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15th State of Agile Report

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In this podcast Shane Hastie spoke to Derek Holt of Digital.ai about the 15th Annual State of Agile Report

Key Takeaways

  • Agile development has been around for over 20 years now and is the mainstream approach to software development
  • Adoption of agile approaches outside of software development is accelerating
  • The ability to simply develop and deliver software in an agile way is not enough to achieve broader business outcomes
  • Agile adoption at scale continues to be a difficult challenge
  • The need for scaling is rooted in the realities of legacy software  architectures and dependencies that have built up over decades in most large organisations

Transcript

Good day, folks. This is Shane Hastie for the InfoQ Engineering Culture Podcast. Today I have the privilege of sitting down with Derek Holt. Derek is digital.AI, GM of Agile and DevOps. And we're going to be talking about the 15th State of Agile Report. Derek, welcome. Thanks for taking the time to talk to us.

Introductions [00:57]

Derek Holt: Shane, appreciate you having me and very much looking forward to the conversation.

Shane Hastie: Probably a good starting point, who's Derek?

Derek Holt: So as you highlighted, I'm the general manager here at Digital.ai for actually a broad set of our capabilities, what we've internally described as our intelligent DevOps portfolio, which is really everything from enterprise Agile planning through SCM, into continuous testing, release orchestration, deployment automation. And then we supercharge the whole thing with next generation analytics and AI.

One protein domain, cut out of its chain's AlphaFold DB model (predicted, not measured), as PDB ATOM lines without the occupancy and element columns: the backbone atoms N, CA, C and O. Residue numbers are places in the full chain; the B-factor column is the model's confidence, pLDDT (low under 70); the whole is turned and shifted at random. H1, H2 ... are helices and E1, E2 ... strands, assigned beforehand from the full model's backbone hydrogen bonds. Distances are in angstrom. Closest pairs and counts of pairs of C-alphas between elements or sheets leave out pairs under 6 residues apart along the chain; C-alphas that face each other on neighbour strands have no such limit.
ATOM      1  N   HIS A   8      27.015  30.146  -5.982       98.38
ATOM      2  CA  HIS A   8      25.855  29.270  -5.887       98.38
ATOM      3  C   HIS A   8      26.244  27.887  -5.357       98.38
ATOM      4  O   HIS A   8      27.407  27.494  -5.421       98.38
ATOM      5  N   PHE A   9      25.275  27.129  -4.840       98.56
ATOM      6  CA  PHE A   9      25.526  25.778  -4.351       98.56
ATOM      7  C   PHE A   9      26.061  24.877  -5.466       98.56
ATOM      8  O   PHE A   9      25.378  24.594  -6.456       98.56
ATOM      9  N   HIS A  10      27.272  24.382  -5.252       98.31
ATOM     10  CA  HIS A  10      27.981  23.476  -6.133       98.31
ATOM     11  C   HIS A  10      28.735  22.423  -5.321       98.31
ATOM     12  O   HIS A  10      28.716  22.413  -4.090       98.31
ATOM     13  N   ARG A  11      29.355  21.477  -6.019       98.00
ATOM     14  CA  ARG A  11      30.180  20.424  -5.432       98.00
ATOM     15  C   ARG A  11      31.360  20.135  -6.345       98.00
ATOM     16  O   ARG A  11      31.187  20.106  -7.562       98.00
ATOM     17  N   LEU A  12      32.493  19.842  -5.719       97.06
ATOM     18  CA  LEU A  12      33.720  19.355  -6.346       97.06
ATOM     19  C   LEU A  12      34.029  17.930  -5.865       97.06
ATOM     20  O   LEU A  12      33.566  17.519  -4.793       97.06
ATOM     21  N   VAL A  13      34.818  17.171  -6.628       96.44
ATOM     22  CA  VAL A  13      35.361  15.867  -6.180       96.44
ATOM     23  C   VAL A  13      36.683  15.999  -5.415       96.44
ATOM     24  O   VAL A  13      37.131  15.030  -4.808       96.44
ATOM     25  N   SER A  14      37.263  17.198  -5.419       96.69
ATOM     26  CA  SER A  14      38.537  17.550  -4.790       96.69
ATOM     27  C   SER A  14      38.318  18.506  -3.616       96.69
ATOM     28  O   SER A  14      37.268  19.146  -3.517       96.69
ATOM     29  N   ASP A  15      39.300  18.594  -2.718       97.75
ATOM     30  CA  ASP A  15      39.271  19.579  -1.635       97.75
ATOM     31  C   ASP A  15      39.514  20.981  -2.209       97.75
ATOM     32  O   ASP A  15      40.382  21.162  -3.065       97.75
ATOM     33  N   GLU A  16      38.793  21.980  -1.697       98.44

And so I look after our product teams, our development teams, our cloud ops and IT teams. But even before joining Digital.ai about 18 months ago, 19 months ago, I'm 20 some odd years. I won't date myself too precisely, but I'm 20 some odd years in the enterprise software business.

I've worked in companies like Rational IBM early in my career. And then over the last decade have done a lot of venture back technology startups, but always in software, always in really enterprise. And excited to have a chat around some of the Agile methodologies and the Agile transformations that frankly have been a huge part of my career having seen the broader story arc here over the last couple decades.

Shane Hastie: All righty. So the 15th state of Agile report, it's been around a while now.

15th State of Agile Report [02:10]

Derek Holt: It has, yeah.

Shane Hastie: Honestly, on the InfoQ technology adoption curve, we put Agile over on the right. It's the laggards and the late majority folks now. So what is the state of Agile today?

Derek Holt: Yes. It's interesting. If you go back 15 years, we've been doing the survey. I think if my memory serves were just a couple weeks past the 21st anniversary of the Agile manifesto being signed.

So we were maybe a little late until we saw this thing really catching on, but it is the longest running state of Agile survey. And it's always blows my mind where the data is used, right? There's not a conference that I would go to or often I see this now in universities where somebody's referencing the state of Agile to make a point or to touch on a trend.

But look, I think you touched on it, right? We've been on this Agile transformation journey for 20 years, right? In many ways. And as with many things, I'm not sure it's actually a destination. It's a bit more of a journey and we're continuously tweaking and improving as we progress.

Business agility adoption accelerating

And I think as I look at the state of Agile right now, we continue to see large, as well as small scale organizations driving, not just technical agility, but business agility as well. I think it's been only accelerated and become more critical over the last two years when the ability to be responsive and flexible and agile, if you will, has been hypercritical as we've all navigated the uncertainty of a, once in a generation global pandemic.